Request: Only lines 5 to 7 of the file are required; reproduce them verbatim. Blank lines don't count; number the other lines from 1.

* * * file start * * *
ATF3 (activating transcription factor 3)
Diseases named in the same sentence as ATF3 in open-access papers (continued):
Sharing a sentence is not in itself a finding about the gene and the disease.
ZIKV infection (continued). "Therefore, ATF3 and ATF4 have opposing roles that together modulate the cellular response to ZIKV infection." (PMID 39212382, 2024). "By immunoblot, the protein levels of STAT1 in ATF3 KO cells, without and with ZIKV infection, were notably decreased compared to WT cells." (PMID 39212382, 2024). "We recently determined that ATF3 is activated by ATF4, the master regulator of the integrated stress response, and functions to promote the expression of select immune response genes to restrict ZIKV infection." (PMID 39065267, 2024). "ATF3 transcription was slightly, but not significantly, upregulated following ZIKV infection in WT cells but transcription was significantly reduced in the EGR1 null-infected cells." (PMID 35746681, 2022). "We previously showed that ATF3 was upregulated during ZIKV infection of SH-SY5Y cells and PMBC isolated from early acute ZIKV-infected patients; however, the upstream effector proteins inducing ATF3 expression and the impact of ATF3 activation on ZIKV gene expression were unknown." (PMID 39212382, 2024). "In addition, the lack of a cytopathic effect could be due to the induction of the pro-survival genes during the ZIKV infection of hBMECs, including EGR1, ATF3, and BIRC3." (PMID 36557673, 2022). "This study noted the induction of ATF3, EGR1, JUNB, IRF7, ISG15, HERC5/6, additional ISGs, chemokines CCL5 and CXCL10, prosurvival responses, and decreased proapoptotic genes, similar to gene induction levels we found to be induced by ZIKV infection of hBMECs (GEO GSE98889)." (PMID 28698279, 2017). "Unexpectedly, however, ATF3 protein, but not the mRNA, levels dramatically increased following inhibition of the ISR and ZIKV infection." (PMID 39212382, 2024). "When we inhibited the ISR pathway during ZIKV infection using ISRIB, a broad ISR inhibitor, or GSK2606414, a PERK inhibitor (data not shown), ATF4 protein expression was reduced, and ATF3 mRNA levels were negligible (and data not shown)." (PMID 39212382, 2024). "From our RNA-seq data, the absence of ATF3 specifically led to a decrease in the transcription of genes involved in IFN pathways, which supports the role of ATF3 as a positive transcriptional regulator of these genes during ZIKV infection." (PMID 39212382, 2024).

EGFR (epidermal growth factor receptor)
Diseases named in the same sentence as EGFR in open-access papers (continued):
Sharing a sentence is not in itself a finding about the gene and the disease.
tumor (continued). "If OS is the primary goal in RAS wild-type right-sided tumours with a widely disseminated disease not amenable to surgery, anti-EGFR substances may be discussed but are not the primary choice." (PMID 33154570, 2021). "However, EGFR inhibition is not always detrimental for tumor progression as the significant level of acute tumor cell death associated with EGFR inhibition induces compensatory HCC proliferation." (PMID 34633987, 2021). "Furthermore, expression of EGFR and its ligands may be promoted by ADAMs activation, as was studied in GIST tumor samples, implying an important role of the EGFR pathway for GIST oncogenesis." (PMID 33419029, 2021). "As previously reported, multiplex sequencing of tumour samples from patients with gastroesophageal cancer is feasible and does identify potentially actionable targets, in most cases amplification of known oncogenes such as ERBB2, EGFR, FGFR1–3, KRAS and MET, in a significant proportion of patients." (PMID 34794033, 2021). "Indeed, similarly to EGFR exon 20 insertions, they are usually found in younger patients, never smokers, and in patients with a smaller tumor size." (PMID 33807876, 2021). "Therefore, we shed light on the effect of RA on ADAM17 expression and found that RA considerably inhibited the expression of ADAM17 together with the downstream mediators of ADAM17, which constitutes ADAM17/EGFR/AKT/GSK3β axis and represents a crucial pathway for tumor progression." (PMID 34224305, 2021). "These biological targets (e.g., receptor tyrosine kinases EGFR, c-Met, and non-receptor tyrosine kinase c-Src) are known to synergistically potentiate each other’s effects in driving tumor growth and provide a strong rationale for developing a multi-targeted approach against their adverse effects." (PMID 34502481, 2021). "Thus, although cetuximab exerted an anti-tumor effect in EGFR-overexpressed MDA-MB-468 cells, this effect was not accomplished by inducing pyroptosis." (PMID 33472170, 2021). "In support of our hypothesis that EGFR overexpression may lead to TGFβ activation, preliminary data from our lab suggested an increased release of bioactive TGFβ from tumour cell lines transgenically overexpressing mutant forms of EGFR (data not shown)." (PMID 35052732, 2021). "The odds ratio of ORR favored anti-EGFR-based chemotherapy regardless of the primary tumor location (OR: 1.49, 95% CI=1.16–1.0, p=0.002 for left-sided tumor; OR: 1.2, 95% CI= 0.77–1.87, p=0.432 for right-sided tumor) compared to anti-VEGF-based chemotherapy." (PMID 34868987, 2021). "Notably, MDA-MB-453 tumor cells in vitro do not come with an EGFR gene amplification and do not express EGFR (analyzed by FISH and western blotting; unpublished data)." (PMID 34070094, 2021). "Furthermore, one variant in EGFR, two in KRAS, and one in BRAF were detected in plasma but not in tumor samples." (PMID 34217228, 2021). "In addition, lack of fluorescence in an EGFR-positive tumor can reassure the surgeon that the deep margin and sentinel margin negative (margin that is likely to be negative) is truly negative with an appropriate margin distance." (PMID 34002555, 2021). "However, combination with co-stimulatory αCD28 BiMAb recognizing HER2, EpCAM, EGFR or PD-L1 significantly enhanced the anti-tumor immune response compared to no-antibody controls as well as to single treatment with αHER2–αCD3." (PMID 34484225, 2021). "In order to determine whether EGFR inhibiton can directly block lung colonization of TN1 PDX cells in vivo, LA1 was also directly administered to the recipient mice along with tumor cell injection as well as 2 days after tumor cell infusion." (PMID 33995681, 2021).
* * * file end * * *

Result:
EGFR (epidermal growth factor receptor)
Diseases named in the same sentence as EGFR in open-access papers (continued):
Sharing a sentence is not in itself a finding about the gene and the disease.